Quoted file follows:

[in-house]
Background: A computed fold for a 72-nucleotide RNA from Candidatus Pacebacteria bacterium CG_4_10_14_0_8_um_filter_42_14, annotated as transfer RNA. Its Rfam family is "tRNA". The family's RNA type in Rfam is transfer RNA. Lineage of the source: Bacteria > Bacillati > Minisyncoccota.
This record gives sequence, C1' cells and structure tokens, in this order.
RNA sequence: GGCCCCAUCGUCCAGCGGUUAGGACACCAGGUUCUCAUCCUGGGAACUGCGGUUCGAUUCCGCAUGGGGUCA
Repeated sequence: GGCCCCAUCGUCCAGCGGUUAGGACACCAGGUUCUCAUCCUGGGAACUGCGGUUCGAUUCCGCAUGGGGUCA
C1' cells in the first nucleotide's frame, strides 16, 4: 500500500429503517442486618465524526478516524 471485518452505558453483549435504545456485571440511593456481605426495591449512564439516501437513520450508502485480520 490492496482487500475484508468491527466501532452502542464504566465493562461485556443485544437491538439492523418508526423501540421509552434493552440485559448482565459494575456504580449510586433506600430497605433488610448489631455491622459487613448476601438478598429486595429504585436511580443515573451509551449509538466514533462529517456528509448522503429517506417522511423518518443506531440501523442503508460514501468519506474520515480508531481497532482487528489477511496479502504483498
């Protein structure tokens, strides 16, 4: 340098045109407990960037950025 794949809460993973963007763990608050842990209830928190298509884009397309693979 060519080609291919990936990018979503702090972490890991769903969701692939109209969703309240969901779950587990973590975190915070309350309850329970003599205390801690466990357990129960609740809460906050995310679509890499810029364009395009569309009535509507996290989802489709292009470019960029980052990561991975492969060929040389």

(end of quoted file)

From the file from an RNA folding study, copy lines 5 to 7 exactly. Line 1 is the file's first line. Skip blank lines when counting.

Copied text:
Repeated sequence: GGCCCCAUCGUCCAGCGGUUAGGACACCAGGUUCUCAUCCUGGGAACUGCGGUUCGAUUCCGCAUGGGGUCA
C1' cells in the first nucleotide's frame, strides 16, 4: 500500500429503517442486618465524526478516524 471485518452505558453483549435504545456485571440511593456481605426495591449512564439516501437513520450508502485480520 490492496482487500475484508468491527466501532452502542464504566465493562461485556443485544437491538439492523418508526423501540421509552434493552440485559448482565459494575456504580449510586433506600430497605433488610448489631455491622459487613448476601438478598429486595429504585436511580443515573451509551449509538466514533462529517456528509448522503429517506417522511423518518443506531440501523442503508460514501468519506474520515480508531481497532482487528489477511496479502504483498
């Protein structure tokens, strides 16, 4: 340098045109407990960037950025 794949809460993973963007763990608050842990209830928190298509884009397309693979 060519080609291919990936990018979503702090972490890991769903969701692939109209969703309240969901779950587990973590975190915070309350309850329970003599205390801690466990357990129960609740809460906050995310679509890499810029364009395009569309009535509507996290989802489709292009470019960029980052990561991975492969060929040389």